The Army Radio announcer had good news for listeners. Housing and Construction Minister Uri Ariel has slashed the price of a ticket for the Mount Hermon winter sports site in the Golan Heights by 30 percent.
The decision was made after the Israel Lands Administration’s agreement with the Mount Hermon Company on the site’s operation.
True, the company announced that it has not yet made a decision about ticket prices, but that did not stop the minister from issuing a statement informing soldiers and civilians that, this winter, we will pay less to slide down snowy hills on plastic bags.
The decision to reduce the cost of entry to the site (assuming it will really happen) is a pretty good step for local folk. But mainly it’s a marginal, largely declarative move that sounds like a parody of the term “bread and circuses” from Roman Empire days.
When people went out to demonstrate and lived in tents because it’s too expensive for them to subsist in this country (during the social protests in the summer of 2011), they weren’t thinking about tickets for the Mount Hermon resort.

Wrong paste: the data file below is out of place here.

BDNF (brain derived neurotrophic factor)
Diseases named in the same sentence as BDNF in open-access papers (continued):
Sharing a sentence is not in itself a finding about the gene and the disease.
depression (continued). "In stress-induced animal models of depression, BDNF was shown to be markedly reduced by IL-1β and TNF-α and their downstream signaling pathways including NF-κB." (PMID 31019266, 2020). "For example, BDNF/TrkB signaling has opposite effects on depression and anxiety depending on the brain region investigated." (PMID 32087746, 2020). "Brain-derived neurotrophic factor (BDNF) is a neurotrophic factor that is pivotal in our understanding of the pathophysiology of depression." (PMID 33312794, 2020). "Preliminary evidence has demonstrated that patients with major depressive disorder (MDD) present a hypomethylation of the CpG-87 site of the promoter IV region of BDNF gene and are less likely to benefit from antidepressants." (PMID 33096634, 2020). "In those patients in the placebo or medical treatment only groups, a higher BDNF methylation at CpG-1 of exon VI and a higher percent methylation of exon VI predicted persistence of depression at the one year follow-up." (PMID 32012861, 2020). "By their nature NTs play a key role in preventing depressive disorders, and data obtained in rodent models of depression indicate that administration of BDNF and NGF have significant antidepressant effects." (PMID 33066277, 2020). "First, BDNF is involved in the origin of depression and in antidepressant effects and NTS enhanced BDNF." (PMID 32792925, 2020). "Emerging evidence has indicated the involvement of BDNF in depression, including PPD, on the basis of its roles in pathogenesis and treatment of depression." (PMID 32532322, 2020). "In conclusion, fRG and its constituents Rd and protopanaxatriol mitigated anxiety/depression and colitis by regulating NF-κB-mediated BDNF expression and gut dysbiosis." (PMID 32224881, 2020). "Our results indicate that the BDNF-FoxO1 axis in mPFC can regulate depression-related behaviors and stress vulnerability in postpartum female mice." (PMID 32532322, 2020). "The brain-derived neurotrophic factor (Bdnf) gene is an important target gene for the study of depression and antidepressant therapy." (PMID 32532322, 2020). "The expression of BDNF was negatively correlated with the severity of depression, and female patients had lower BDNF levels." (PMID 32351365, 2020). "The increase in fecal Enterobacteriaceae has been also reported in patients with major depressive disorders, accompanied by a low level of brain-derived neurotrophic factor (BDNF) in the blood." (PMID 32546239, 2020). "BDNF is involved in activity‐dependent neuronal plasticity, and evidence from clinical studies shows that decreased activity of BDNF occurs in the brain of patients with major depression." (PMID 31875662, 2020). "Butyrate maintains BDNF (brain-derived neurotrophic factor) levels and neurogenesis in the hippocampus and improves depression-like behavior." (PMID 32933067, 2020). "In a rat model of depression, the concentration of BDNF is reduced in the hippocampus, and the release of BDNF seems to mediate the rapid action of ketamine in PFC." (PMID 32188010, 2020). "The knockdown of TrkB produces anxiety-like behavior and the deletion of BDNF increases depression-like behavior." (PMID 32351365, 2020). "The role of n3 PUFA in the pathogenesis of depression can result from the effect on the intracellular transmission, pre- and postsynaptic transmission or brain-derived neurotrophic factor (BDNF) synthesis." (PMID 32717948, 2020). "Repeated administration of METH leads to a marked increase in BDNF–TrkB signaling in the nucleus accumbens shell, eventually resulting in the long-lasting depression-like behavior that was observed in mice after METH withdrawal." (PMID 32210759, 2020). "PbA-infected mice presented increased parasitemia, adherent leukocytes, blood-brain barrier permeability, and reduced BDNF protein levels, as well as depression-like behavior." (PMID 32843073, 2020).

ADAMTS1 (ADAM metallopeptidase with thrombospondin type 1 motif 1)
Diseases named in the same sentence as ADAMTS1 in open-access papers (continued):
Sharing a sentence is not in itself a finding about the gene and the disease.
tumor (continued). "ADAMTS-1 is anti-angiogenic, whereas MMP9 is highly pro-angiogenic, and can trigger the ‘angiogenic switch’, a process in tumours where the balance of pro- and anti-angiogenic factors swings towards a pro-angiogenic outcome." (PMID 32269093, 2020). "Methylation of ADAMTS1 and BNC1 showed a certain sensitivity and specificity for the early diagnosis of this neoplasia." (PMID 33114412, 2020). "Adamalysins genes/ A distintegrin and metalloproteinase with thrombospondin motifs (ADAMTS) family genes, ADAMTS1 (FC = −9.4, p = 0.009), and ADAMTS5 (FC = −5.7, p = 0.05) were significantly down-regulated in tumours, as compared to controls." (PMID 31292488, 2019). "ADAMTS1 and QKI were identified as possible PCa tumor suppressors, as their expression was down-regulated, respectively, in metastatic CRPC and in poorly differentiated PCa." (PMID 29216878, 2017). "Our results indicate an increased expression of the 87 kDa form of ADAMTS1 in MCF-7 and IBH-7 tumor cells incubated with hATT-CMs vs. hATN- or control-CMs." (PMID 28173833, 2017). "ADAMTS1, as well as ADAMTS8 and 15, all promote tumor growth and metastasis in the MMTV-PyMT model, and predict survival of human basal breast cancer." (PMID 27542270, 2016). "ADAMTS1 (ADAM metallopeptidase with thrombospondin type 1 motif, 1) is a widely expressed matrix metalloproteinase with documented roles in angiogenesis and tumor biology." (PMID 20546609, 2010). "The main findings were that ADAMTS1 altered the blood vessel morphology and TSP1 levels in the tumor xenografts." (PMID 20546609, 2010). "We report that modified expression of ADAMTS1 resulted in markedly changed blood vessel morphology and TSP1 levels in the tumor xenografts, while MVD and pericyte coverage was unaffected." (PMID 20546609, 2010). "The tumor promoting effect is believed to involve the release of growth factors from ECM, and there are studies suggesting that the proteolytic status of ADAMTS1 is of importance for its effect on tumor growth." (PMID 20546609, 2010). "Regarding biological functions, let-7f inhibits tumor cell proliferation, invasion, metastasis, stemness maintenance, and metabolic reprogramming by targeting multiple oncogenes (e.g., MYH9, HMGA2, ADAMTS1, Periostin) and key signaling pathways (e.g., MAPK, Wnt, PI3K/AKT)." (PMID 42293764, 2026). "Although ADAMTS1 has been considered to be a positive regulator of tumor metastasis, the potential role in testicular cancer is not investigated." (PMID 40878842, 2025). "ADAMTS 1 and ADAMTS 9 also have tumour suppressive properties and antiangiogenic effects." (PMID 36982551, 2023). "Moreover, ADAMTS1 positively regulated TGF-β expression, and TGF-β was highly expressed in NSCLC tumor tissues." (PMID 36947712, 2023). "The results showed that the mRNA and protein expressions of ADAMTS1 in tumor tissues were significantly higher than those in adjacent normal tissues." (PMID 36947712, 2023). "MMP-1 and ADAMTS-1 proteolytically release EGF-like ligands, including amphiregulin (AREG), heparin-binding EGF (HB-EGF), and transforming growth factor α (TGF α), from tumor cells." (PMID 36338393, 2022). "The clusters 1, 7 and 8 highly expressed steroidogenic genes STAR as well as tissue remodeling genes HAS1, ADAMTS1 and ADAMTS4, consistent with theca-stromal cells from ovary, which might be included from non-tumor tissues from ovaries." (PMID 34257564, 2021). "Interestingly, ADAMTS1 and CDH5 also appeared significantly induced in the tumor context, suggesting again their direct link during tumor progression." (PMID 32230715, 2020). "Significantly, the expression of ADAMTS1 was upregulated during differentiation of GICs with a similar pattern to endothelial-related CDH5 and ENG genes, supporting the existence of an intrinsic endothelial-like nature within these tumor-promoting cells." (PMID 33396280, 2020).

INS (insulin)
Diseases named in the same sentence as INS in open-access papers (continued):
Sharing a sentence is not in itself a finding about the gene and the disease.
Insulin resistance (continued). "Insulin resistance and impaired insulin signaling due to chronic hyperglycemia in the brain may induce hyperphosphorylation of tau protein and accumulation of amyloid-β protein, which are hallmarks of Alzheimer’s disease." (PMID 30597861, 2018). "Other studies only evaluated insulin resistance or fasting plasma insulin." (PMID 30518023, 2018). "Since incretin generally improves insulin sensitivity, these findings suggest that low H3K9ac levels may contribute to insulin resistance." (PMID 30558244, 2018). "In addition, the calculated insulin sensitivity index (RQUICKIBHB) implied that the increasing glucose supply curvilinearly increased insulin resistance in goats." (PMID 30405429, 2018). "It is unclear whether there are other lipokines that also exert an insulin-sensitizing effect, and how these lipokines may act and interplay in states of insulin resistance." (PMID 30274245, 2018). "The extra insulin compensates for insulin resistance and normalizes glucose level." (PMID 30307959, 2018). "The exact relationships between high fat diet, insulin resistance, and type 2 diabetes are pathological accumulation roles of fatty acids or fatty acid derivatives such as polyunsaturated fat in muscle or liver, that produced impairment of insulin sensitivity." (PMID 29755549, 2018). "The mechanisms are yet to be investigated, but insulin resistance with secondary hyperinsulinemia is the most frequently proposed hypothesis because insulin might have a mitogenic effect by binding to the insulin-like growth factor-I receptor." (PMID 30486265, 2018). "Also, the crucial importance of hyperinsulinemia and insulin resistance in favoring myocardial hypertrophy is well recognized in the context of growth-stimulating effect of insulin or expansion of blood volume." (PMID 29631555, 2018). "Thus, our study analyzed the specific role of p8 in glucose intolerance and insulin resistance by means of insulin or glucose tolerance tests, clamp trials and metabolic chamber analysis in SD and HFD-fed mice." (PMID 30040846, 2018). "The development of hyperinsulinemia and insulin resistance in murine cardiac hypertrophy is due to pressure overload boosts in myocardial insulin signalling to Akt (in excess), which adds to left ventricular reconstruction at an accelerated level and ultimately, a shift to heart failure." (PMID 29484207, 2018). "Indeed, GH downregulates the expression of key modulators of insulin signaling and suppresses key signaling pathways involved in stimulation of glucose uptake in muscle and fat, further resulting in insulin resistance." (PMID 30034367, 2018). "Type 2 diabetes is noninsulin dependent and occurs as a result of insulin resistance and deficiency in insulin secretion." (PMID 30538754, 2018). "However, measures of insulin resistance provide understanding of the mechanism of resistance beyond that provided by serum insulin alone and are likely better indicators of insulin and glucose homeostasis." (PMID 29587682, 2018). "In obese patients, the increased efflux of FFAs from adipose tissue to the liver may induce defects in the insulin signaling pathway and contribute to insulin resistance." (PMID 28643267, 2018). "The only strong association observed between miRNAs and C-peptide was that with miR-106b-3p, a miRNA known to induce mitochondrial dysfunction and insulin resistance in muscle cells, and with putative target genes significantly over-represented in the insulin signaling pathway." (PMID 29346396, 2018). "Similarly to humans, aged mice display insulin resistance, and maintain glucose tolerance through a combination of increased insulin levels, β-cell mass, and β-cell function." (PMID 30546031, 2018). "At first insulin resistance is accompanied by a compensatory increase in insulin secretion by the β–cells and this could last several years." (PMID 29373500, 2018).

Reducing the price of entry to a site where skiing is possible about one week a year is a bad joke. There are a lot of problems here, ranging from the cost of housing to the cost of a cup of coffee. The cost of visiting Mount Hermon is not one of the urgent issues. But the declaration sounds good on the radio.
Beyond this, there is a poetic dimension to the housing minister’s announcement. The citizens of this desert land work hard, perspire and don’t manage to rest quietly under their fig tree and grapevine. Now, though, comes a cabinet minister like some Middle Eastern Santa Claus and gives us snow as a present. Ho, ho, ho, it’s great being here. And now it’s 30 percent cheaper, too (maybe).
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